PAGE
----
Trent University Graduate Students Organize Northern Studies Colloquium


Students to present cross-disciplinary Northern research in final event of “North at Trent” lecture series

Monday, December 6, 2010, Peterborough

Media welcome and encouraged to attend:

Time: 9 a.m to 5 p.m.
Place: Gathering Space at Gzowski College, Trent University
Contact: Meghan Buckham, (705) 772-0795

Trent University’s Northern Studies Student-Colloquium will take place on Thursday, December 9, 2010 in the Benedict Gathering Space on Symons Campus from 9:00 a.m. to 5:00 p.m., followed by an evening event featuring guest speaker Dr. Ken Coates in Bagnani Hall at Traill College at 6:30 p.m.

Students involved in northern research at Trent University are organizing the Northern Studies Student Colloquium for graduate students, undergraduate students and faculty to encourage networking and to showcase some of the innovative and inspiring projects taking place across disciplines in Northern research at Trent. Students across the arts and sciences are on the organizing committee; a large and diverse group of graduate students and presenters will be attending.

Student oral presentations will take place throughout the day.  Morning sessions on the themes of moving and governing will feature the work of graduate students such as “Arctic Passage: Tectonic Pressures in the North” by Adrian Foster and “Understanding Beluga, Migratory and Local Movement in Nunavik” by Kaitlin Breton-Honeyman. In the afternoon, session themes include sustaining and shifting boundaries. Each session features presentations by three or four graduate students.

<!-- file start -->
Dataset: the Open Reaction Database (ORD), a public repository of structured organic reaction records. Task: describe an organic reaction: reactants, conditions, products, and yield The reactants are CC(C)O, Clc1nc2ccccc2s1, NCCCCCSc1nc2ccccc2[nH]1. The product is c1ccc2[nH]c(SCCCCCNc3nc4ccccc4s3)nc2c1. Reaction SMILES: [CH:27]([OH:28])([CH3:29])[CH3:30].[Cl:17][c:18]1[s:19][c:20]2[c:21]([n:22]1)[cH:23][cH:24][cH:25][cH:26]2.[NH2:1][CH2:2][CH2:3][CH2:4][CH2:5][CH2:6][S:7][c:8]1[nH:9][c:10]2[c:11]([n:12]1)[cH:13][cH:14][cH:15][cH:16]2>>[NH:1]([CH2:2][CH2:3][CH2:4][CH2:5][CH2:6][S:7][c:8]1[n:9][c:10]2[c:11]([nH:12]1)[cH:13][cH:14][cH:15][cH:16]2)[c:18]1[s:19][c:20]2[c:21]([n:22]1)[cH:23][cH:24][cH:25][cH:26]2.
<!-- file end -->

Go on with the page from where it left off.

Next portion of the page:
In the evening beginning at 6:30, student poster sessions will take place in Bagnani Hall at Traill College followed at 7:15 p.m. by “Going Global: The Canadian Arctic as an International Zone,” a lecture presented by Dr. Ken Coates, researcher, historian and author of Arctic Front. Light refreshments will be served at the closing reception.

For a complete schedule and list of presenters, please visit the website at:

The event is free and open to the public. No registration is required.

The colloquium is the final event of Trent University’s North at Trent 2010. The Lecture series was designed to highlight Trent’s longstanding and continuing interest in the North. The 2010 series featured the work of Shelagh Grant, the foremost historian on Canadian sovereignty in the region; a talk by the 2010 Roberta Bondar Fellow, Dr. Scott Heyes who works with Inuit elders in northern Quebec; and the 2010 distinguished Ashley Fellow, Dr. Sherrill Grace, a cultural historian and literary scholar who has written extensively on how the North has been imagined in Canadian art and literature.

“This series builds on a longstanding tradition of Northern Lectures at Trent,” said Dr. Julia Harrison, director of the Frost Centre for Canadian and Indigenous Studies at Trent University. “The 2010 series brought together an historian, a cultural geographer, and an art and literary scholar. Previous series have not brought together such a diverse group of speakers, individuals who exemplify the interdisciplinary mandate and philosophy of the Frost Centre for Canadian Studies and Indigenous Studies.”


For more information, please contact: Meghan Buckham, (705) 772-0795